The Chief of Police arrives, along with the Capulet and Montague patriarchs and matriarchs. Gloria Capulet cries out that Romeo must be executed. Ted Montague argues that Romeo exacted the kind of revenge for Mercutio's slaying that common law would support. The Chief of Police decides to banish Romeo from Verona under penalty of death. Romeo, hiding under the care of Father Laurence, laments his fate, considering banishment worse than death. The Nurse appears, giving Romeo a ring from Juliet, which lifts his spirits. Father Lawrence instructs Romeo to escape to Mantua.


Father Laurence is a key driver of the events and plot of the play—one who constantly helps Romeo and Juliet along in their plans to be together, offers sound advice and counsel in their times of desperation and need, and agrees to perform their marriage ceremony. His virtuous desire for peace, which leads him to fantasize in vain about the union bringing about a truce between the Montague and Capulet houses, is what informs Luhrmann's decision to integrate a boys' choir version of Prince's "When Doves Cry" into the soundtrack. Contrasting with images of wild, destructive flames, the dove is a symbol for peace that appears flying across the screen at the end of Father Laurence's visionary monologue, in which he imagines newspaper headlines heralding the end of the Montague-Capulet feud.

Benvolio and Mercutio's rehearsal of a duel on the beach while discussing the fearsome duelist Tybalt reasserts the primacy of the feud and serves as a kind of discourse on masculinity and homophobic homoeroticism. The scene provides a theatrical display linking performative masculinity to violent spectacle, as symbolized by gestures such as the boys' intricate revolver twirling tricks. Romeo and Mercutio competitively trade barbs designed to emasculate the other after Mercutio scolds Romeo for giving them the "slip" the night prior, and at various points affect effeminate, stereotypically gay voices in order to mock one another.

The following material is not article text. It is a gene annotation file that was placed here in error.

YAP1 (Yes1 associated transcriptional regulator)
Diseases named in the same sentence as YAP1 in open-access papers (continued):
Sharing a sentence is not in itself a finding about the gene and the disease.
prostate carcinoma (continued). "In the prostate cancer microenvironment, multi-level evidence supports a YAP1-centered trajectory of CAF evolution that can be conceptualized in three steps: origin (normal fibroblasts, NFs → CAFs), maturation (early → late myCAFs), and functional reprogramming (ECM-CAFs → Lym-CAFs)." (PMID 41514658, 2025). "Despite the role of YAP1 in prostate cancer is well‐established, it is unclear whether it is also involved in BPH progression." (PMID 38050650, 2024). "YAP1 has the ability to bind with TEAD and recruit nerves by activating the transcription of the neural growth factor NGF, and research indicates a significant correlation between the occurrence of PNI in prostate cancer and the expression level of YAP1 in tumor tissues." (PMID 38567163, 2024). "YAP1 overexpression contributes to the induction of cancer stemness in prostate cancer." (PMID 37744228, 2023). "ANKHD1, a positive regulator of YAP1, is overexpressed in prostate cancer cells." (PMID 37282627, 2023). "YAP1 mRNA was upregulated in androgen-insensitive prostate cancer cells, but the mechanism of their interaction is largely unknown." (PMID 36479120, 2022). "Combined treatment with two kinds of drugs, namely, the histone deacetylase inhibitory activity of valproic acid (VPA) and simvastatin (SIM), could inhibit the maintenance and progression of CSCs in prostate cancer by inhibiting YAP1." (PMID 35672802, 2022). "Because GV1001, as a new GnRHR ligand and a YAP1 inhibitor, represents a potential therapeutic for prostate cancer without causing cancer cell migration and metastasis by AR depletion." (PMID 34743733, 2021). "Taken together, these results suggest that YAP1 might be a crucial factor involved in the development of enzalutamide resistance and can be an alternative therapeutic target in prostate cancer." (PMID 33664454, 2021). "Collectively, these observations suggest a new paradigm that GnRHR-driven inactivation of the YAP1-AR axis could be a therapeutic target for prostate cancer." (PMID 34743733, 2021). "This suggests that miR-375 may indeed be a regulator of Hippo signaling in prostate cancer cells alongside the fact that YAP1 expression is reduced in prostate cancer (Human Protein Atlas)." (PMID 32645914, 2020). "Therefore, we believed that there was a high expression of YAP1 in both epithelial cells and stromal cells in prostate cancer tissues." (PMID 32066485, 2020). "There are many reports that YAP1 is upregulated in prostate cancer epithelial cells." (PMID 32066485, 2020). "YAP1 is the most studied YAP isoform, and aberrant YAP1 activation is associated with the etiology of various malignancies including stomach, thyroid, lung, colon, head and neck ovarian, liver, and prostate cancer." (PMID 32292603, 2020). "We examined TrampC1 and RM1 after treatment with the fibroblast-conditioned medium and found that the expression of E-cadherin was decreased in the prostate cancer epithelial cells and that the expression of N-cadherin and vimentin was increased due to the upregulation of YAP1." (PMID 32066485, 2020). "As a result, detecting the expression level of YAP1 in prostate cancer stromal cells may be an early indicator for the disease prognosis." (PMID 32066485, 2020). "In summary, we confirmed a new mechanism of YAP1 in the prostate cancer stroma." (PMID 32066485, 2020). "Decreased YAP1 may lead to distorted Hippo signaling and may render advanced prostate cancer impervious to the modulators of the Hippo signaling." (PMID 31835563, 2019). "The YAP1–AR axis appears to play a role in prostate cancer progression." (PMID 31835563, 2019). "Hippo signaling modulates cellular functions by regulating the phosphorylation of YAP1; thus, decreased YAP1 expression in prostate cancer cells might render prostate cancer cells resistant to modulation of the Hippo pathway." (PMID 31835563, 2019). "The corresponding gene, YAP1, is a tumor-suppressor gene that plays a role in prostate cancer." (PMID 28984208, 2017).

Their heated conversation, in which they are both jockeying for status but also perhaps quarreling like lovers, is actually a much longer and bawdier one in Shakespeare's play, cut short in Luhrmann's film by a homoerotic wrestling match on the beach, broken up by the arrival of The Nurse. Her presence among the boys symbolizes the social, cultural, and intellectual breakages between the male homosocial sphere of bachelorhood and the private heterosexual coupling of traditional marriage. In the original play, Mercutio admits to Romeo: "Why is not this better than groaning for love? / now art thou sociable, now art thou Romeo; now art thou what thou art, by art as well as by nature."

Luhrmann omits these lines and renders Mercutio's longing for Romeo more in a vein of quiet intensity. The camera tracks his movements as he follows behind Romeo and finally fires his gun into the sky upon being ignored. Harold Perrineau reads Mercutio's parting question, "Will you come to your father's? We'll to dinner thither," with a genuine note of fear and desperation. Luhrmann thus tees up Mercutio's unspoken but simmering desire for Romeo as a plot point that will come to bear on the story, as it does when Tybalt accuses Mercutio of "consort[ing]" with Romeo at Sycamore Grove, a public homophobic slander. Mercutio's retort—"Does that make us minstrels?"--could apply either to the stigmatization of queer bodies in contemporary America, or the violence and discrimination waged against African-Americans in Los Angeles, given that Luhrmann cast Perrineau, a black actor, in the role of Mercutio.

The theme of the holy spectacle of male violence reaches its apex when Tybalt formally challenges Romeo to a duel in front of the massive proscenium arch on Sycamore Grove. Virtually every young man throughout the film has carried a gun, wielding it like a proxy muscle or phallus, seemingly ready for a duel at any time. The homoerotic, ritualistic, ceremonial aspect of the duel, such as when Abra empties and readies Tybalt's chamber, is emphasized. When Romeo stops Mercutio from doing the same, the formal logic of the encounter breaks down, leaving Tybalt "unsatisfied." Luhrmann manifests the emotional intensity of Mercutio's unjust slaying on screen with a turbulent storm that rushes into Sycamore Grove, destroying the beachfront and blowing away objects—the wages of the "curse" that Mercutio lays on both the Montagues and Capulets with his dying breath.